Many ARGs have large numbers of players, with the play spread out over several months. A new trend in ARG design for learning, often referred to as “Mini-ARGs” (mARGs), has seen the rise of more spontaneous, short-term experiences designed around specific goals and objectives. Often designed for smaller, more targeted audiences, mARGs often require fewer design resources. They can be as compelling as longer-running ARGs, but may be a better fit for training events such as conferences and workshops since, by design, their duration is shorter.

ARG design elements

As with any successful training program, the design phase is crucial to a successful outcome for an ARG. One can apply many of the traditional instructional design processes, such as components of the ADDIE model; however, there are some non-traditional aspects to consider. Since an ARG usually evolves as it is played, traditional game design cycles may not be completely applicable. It is important to be able to monitor the game play and quickly adapt the design based on player inputs. Below are some key elements to consider when beginning the design of an ARG:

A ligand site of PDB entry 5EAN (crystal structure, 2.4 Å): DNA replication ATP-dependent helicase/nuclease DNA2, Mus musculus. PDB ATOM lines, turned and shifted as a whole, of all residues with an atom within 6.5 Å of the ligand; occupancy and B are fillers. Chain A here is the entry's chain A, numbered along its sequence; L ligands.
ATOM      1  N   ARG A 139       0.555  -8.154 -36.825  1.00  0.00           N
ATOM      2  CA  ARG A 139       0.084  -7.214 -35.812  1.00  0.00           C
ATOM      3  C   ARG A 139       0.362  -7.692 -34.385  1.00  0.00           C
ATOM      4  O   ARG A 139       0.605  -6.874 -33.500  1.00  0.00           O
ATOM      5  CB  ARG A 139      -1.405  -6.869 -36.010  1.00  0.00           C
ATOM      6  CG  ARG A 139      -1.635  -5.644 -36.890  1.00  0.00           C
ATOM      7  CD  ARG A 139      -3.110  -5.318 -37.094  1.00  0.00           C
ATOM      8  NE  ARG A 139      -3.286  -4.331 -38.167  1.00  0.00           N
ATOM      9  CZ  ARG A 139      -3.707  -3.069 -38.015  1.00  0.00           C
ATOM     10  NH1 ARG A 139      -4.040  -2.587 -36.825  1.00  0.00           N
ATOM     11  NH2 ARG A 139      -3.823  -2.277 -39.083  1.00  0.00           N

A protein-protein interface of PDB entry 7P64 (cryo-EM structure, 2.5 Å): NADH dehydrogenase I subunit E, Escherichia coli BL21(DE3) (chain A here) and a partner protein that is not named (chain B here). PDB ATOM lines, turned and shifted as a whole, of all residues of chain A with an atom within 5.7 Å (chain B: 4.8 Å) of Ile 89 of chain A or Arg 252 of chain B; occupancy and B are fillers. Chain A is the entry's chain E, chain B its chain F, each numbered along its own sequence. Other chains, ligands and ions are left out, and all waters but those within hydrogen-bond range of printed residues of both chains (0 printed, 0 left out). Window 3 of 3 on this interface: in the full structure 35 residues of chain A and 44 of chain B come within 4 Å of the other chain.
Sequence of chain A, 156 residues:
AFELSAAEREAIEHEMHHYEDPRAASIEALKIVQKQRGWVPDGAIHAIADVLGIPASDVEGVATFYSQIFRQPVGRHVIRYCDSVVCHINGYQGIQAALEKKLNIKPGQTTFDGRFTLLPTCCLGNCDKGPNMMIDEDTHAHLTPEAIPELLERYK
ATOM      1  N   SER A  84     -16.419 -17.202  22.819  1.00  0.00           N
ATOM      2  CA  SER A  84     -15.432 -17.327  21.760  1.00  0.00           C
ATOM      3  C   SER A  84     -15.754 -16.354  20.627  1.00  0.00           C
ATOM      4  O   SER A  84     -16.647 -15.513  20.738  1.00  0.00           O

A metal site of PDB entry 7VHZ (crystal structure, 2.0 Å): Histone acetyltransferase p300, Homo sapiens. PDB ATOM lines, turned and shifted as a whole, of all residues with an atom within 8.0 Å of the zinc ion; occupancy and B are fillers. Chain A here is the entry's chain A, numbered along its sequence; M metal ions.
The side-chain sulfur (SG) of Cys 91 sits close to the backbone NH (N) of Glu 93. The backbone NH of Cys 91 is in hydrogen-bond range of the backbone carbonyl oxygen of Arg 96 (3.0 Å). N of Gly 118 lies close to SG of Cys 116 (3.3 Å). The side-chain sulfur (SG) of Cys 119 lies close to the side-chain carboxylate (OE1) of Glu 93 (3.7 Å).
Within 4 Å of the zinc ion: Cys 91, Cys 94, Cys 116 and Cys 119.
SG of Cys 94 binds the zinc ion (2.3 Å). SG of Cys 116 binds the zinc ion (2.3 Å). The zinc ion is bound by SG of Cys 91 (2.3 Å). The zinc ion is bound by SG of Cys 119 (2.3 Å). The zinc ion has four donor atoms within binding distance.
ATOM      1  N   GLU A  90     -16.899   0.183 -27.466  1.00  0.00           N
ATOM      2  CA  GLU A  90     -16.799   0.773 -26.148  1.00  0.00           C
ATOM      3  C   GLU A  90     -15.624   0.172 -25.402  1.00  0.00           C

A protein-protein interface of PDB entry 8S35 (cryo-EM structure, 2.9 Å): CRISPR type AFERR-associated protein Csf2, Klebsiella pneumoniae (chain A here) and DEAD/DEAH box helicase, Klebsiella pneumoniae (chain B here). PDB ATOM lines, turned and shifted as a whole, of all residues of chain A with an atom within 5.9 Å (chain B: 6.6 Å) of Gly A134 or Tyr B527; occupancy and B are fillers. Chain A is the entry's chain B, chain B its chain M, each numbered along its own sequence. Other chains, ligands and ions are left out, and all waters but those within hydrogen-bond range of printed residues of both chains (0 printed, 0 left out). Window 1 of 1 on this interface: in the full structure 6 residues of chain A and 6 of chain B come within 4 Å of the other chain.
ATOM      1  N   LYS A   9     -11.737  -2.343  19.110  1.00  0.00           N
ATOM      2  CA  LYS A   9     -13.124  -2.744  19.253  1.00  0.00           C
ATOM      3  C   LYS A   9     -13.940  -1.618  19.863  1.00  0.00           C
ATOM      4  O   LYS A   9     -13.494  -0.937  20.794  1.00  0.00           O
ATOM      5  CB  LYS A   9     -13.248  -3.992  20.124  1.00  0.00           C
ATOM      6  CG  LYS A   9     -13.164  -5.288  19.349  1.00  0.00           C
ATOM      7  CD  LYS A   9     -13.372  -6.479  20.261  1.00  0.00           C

• Audience Analysis. Identify audience traits including age, gender, job description, cultural aspects, and other demographic considerations including team dynamics.
  • Learning Objectives and Goals. Identify the learning objectives. All activities within the ARG should support the acquisition of these objectives. Link objectives and goal statements to the specific business needs. Having a clear goal in mind will help ensure a focused design.
  • Compelling Story. Create a story arc containing a beginning, middle, and end. A compelling story, combined with good writing, is a key element in a successful ARG. Creating meaningful characters, and roles that players can easily relate to through their own value system, is extremely important. Incubate "collective intelligence" by leaving gaps in the story. These provide players the ability to interact with each other, and to work together to evolve the story with their own actions.